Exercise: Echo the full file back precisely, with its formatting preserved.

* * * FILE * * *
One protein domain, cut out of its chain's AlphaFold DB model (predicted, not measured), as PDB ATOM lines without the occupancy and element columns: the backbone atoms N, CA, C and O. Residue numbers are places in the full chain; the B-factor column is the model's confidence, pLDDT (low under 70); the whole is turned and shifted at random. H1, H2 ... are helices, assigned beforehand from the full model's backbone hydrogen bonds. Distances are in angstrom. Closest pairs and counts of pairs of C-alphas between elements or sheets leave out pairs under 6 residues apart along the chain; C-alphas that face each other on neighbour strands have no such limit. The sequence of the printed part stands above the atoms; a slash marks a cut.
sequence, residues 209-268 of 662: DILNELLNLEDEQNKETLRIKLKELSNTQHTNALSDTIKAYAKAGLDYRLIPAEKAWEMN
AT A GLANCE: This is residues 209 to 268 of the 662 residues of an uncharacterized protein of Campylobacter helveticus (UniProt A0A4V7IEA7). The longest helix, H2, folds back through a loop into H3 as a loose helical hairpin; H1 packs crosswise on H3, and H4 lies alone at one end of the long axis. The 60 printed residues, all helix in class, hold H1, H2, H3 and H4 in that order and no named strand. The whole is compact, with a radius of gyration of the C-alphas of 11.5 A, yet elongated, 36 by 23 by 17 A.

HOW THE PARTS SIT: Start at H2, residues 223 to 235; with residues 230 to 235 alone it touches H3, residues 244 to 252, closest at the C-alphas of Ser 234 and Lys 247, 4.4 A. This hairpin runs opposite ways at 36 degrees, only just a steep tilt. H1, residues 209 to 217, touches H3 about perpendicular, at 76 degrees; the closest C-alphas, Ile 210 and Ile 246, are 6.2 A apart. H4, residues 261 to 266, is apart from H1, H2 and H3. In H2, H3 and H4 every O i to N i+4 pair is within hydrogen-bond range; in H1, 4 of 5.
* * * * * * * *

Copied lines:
One protein domain, cut out of its chain's AlphaFold DB model (predicted, not measured), as PDB ATOM lines without the occupancy and element columns: the backbone atoms N, CA, C and O. Residue numbers are places in the full chain; the B-factor column is the model's confidence, pLDDT (low under 70); the whole is turned and shifted at random. H1, H2 ... are helices, assigned beforehand from the full model's backbone hydrogen bonds. Distances are in angstrom. Closest pairs and counts of pairs of C-alphas between elements or sheets leave out pairs under 6 residues apart along the chain; C-alphas that face each other on neighbour strands have no such limit. The sequence of the printed part stands above the atoms; a slash marks a cut.
sequence, residues 209-268 of 662: DILNELLNLEDEQNKETLRIKLKELSNTQHTNALSDTIKAYAKAGLDYRLIPAEKAWEMN
AT A GLANCE: This is residues 209 to 268 of the 662 residues of an uncharacterized protein of Campylobacter helveticus (UniProt A0A4V7IEA7). The longest helix, H2, folds back through a loop into H3 as a loose helical hairpin; H1 packs crosswise on H3, and H4 lies alone at one end of the long axis. The 60 printed residues, all helix in class, hold H1, H2, H3 and H4 in that order and no named strand. The whole is compact, with a radius of gyration of the C-alphas of 11.5 A, yet elongated, 36 by 23 by 17 A.

HOW THE PARTS SIT: Start at H2, residues 223 to 235; with residues 230 to 235 alone it touches H3, residues 244 to 252, closest at the C-alphas of Ser 234 and Lys 247, 4.4 A. This hairpin runs opposite ways at 36 degrees, only just a steep tilt. H1, residues 209 to 217, touches H3 about perpendicular, at 76 degrees; the closest C-alphas, Ile 210 and Ile 246, are 6.2 A apart. H4, residues 261 to 266, is apart from H1, H2 and H3. In H2, H3 and H4 every O i to N i+4 pair is within hydrogen-bond range; in H1, 4 of 5.